Your flower bends toward earth
while mine leans into the sky.
In a cloud distant as the moon
I see you smiling.
You brush a faded strand from your forehead.
The stem of my flower bends
and I feel the trace
of your fingertips behind my ear.
Your breath brings a pale shiver,
the rise of steam from a tea kettle
and we are together again.
The wind dangles the chimes
above our heads. I hear a toddler’s laughter.
Your hair has grown back,
unmanageable and blonde once more.
Your chubby knees bang under the table; dried mud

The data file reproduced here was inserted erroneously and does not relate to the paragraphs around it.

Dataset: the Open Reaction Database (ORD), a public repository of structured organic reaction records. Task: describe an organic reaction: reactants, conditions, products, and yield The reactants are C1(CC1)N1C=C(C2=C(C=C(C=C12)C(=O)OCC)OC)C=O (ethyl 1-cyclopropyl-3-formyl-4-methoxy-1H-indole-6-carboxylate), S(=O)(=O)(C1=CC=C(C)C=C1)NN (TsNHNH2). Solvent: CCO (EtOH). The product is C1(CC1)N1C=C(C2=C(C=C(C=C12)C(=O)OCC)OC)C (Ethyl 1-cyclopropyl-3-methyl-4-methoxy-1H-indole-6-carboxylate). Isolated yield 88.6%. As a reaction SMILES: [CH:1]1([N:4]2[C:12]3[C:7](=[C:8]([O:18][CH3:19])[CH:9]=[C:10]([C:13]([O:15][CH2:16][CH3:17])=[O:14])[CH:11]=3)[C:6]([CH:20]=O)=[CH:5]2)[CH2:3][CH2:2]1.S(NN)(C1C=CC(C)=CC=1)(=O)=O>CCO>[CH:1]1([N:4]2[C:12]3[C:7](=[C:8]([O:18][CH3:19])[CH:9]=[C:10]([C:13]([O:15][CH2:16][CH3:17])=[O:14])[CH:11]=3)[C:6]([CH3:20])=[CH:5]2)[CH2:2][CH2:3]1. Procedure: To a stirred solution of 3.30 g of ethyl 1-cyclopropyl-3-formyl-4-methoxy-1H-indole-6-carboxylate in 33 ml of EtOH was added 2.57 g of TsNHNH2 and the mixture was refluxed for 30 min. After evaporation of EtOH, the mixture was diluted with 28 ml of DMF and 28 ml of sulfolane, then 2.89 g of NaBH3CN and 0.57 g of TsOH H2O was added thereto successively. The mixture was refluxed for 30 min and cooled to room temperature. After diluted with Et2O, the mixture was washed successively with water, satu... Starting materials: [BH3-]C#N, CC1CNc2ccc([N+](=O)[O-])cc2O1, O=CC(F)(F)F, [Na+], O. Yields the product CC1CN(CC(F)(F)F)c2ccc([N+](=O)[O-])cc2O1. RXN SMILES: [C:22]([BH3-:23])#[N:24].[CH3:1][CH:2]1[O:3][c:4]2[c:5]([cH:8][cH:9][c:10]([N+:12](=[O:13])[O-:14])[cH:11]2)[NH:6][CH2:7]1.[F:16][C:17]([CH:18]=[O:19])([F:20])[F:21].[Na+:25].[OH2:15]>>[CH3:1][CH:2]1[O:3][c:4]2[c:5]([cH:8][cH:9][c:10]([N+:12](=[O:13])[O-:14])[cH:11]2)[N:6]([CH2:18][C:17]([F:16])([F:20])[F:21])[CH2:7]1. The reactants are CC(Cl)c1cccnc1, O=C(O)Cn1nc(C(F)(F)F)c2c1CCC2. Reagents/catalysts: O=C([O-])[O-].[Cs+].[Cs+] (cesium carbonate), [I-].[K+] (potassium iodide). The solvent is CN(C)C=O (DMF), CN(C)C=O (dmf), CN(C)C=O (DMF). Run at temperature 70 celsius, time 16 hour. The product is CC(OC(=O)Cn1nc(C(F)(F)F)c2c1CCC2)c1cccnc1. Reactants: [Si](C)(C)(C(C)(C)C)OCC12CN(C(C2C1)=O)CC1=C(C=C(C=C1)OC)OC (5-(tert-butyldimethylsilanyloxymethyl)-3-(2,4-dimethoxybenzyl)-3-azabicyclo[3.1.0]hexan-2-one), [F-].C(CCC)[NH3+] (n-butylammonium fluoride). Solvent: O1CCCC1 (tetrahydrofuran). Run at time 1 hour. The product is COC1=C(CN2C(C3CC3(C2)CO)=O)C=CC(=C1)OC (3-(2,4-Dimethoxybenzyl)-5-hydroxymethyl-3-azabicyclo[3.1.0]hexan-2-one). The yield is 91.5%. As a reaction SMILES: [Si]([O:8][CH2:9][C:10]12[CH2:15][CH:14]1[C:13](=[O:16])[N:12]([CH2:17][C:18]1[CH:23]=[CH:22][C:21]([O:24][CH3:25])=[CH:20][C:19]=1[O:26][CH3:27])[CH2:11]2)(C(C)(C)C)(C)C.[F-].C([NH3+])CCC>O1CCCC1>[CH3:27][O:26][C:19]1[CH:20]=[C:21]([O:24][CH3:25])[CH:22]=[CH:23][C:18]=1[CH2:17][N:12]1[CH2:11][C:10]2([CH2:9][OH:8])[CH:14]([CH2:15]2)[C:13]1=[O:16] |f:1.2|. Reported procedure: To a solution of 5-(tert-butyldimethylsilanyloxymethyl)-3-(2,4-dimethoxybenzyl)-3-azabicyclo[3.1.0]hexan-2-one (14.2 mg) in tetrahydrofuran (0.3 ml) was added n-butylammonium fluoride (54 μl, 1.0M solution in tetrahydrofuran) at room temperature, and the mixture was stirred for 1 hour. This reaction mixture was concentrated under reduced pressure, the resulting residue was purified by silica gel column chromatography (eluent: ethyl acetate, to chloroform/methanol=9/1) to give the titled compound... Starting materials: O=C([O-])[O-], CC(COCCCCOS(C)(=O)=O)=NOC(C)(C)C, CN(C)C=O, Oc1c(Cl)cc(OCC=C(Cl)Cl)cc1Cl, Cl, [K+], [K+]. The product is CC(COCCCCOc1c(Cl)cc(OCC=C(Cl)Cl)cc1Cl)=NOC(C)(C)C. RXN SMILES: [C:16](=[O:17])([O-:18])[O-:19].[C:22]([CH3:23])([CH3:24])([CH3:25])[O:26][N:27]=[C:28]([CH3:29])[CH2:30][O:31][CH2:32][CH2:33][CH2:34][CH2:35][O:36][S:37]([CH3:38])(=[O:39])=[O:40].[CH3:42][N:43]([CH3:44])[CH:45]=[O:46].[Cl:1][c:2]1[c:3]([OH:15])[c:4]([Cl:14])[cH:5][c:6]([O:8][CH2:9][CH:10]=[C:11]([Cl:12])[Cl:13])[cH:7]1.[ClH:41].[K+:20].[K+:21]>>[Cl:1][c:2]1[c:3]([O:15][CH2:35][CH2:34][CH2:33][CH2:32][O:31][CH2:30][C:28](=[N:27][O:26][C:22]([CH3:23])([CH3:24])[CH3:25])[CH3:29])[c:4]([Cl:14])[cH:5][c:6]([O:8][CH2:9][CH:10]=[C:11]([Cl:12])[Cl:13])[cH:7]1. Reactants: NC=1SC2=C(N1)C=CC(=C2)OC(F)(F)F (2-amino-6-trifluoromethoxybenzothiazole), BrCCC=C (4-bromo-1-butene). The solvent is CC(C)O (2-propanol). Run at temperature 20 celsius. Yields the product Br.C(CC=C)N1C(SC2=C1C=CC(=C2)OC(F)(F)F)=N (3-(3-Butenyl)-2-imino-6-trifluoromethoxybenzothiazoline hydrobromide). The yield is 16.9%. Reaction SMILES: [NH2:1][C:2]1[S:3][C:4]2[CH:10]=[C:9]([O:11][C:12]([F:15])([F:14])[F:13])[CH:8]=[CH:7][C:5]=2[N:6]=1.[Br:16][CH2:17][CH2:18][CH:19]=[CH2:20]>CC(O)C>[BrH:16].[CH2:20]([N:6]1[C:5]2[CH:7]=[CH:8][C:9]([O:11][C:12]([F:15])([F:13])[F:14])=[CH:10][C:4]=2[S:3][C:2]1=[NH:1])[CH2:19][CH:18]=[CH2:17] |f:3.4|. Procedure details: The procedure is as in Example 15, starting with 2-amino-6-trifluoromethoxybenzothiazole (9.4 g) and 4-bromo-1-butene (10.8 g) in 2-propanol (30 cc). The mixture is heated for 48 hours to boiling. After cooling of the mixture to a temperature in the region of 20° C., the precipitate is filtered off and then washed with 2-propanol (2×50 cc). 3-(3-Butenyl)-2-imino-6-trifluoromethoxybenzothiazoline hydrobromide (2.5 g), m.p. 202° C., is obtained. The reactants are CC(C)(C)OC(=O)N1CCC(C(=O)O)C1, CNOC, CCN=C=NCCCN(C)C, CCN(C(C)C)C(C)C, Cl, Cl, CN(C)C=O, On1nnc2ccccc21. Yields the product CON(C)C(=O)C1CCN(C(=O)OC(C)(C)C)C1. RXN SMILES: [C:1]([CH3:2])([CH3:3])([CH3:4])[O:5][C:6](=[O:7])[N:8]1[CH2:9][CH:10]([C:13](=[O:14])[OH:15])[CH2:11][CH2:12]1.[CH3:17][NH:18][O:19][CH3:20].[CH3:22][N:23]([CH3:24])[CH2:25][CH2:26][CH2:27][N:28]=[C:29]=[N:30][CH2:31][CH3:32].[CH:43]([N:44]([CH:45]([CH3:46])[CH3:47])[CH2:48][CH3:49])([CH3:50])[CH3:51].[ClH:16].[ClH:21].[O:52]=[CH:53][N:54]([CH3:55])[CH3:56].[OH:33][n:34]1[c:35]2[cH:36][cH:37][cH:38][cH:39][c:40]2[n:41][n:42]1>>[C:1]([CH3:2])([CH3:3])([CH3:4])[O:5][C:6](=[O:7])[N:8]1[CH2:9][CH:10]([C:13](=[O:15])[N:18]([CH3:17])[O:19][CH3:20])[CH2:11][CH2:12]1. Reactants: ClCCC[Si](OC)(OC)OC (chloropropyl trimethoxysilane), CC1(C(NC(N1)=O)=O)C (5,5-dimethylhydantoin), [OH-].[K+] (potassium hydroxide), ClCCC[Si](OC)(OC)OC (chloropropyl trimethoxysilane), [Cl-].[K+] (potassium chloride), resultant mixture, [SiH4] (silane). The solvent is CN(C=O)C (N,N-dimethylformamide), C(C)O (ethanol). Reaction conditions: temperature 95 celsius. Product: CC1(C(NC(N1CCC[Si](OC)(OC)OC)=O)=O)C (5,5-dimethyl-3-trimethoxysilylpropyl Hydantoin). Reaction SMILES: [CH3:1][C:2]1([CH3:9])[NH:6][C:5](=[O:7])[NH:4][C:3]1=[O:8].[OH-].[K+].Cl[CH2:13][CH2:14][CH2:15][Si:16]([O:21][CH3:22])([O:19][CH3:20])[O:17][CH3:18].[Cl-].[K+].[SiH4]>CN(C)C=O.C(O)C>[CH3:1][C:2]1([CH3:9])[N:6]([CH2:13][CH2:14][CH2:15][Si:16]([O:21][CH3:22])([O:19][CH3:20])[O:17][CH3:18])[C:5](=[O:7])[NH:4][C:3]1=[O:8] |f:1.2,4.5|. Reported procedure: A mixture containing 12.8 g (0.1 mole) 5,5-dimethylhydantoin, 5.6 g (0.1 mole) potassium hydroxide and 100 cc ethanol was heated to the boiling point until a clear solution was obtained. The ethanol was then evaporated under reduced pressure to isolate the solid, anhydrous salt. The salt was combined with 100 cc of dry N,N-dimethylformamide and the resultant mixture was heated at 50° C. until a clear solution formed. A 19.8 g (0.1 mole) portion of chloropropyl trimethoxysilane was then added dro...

has faded the blue of your sneakers.
The tea in your cup is cold.
I know now you will never drink it
as you turn to the fields behind our house.
I remove the flowers from the pot,
and set them on the table, side by side.
A catterpillar curls around your finger
as you lift it from a tree branch
and smile when you put it back.
Robin Dawn Hudechek